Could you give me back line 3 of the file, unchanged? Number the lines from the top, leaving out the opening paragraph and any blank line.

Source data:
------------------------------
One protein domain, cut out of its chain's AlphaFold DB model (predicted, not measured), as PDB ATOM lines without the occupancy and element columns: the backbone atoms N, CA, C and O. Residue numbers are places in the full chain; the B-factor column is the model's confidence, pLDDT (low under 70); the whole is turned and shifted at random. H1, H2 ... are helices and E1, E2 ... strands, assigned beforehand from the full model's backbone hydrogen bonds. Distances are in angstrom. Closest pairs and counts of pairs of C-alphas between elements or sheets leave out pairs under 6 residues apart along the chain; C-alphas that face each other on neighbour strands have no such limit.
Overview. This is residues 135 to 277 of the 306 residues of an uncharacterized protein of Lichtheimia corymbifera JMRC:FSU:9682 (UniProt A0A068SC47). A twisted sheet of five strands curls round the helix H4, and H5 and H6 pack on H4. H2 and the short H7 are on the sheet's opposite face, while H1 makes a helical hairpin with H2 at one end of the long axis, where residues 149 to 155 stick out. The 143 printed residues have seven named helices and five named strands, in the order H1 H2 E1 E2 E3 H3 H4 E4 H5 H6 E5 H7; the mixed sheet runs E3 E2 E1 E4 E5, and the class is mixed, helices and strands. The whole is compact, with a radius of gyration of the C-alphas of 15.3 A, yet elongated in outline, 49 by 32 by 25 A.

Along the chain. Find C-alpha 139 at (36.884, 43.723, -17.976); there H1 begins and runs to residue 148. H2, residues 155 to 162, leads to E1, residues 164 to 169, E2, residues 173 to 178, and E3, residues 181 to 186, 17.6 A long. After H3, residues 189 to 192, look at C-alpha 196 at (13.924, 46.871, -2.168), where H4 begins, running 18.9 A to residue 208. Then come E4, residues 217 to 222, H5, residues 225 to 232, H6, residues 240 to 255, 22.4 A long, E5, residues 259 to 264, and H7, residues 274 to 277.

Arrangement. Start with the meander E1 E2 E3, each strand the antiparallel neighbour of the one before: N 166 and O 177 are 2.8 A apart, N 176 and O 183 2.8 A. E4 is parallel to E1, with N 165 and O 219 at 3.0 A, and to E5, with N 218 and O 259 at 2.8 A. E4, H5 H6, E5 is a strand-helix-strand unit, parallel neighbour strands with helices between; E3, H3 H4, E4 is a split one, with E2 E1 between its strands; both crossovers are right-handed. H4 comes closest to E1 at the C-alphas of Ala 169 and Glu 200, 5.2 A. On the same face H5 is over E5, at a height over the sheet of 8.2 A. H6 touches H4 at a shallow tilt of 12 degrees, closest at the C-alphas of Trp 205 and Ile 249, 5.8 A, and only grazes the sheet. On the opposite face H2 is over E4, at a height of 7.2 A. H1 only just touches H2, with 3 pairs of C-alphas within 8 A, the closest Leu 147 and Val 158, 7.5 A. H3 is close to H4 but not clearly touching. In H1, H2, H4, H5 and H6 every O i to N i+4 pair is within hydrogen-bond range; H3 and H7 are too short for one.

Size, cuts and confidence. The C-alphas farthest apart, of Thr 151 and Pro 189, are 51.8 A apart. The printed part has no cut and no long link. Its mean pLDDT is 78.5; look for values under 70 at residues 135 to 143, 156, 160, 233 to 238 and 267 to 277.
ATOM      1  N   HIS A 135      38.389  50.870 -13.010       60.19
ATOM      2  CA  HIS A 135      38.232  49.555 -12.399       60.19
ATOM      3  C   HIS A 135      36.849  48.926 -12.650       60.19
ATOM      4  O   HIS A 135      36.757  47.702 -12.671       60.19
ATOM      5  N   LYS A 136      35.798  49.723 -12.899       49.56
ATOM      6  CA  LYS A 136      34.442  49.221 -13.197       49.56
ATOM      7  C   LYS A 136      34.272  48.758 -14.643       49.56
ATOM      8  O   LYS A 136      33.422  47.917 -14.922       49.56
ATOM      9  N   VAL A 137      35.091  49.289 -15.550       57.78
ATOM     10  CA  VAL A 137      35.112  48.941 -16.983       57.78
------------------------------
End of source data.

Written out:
Arrangement. Start with the meander E1 E2 E3, each strand the antiparallel neighbour of the one before: N 166 and O 177 are 2.8 A apart, N 176 and O 183 2.8 A. E4 is parallel to E1, with N 165 and O 219 at 3.0 A, and to E5, with N 218 and O 259 at 2.8 A. E4, H5 H6, E5 is a strand-helix-strand unit, parallel neighbour strands with helices between; E3, H3 H4, E4 is a split one, with E2 E1 between its strands; both crossovers are right-handed. H4 comes closest to E1 at the C-alphas of Ala 169 and Glu 200, 5.2 A. On the same face H5 is over E5, at a height over the sheet of 8.2 A. H6 touches H4 at a shallow tilt of 12 degrees, closest at the C-alphas of Trp 205 and Ile 249, 5.8 A, and only grazes the sheet. On the opposite face H2 is over E4, at a height of 7.2 A. H1 only just touches H2, with 3 pairs of C-alphas within 8 A, the closest Leu 147 and Val 158, 7.5 A. H3 is close to H4 but not clearly touching. In H1, H2, H4, H5 and H6 every O i to N i+4 pair is within hydrogen-bond range; H3 and H7 are too short for one.